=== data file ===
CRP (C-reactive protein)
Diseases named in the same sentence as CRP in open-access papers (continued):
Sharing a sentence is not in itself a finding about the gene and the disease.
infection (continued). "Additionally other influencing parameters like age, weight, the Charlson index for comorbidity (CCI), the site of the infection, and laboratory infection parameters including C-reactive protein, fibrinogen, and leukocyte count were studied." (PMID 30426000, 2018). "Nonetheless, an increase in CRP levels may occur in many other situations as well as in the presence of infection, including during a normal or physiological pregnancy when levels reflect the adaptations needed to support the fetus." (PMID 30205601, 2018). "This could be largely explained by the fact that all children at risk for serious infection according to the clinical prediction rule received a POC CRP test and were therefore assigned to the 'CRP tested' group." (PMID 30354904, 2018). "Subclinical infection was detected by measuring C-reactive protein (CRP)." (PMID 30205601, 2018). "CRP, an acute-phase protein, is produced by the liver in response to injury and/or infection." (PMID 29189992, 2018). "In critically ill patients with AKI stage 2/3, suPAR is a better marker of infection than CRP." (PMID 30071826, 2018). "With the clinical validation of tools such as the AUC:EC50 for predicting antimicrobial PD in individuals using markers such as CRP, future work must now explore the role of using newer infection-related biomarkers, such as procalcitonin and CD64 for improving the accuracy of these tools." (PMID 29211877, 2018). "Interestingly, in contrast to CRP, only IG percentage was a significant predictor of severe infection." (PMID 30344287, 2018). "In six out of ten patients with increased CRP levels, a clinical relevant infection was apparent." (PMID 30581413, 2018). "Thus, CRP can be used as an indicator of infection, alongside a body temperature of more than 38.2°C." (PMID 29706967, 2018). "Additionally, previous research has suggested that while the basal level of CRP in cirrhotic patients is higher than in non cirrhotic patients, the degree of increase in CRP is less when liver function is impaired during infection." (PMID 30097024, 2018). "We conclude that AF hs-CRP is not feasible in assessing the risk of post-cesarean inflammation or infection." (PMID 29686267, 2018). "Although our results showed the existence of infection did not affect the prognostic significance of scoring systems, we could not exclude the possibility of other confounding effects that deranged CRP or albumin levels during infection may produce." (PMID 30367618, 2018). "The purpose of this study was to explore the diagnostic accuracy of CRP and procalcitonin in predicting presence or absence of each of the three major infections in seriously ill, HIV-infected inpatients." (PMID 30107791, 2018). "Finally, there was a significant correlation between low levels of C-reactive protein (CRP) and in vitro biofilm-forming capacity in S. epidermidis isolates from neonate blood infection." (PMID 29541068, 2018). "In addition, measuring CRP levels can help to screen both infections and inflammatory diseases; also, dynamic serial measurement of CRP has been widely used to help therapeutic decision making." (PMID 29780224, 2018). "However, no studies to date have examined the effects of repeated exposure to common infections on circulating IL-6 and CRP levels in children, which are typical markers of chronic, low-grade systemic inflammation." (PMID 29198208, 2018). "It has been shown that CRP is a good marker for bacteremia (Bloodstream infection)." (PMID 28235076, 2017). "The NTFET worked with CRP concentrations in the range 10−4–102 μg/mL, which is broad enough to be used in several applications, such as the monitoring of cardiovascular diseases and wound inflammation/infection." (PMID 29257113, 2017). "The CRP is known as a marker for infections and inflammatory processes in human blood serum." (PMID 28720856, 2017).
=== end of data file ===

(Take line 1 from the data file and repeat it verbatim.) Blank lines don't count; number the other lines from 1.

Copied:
CRP (C-reactive protein)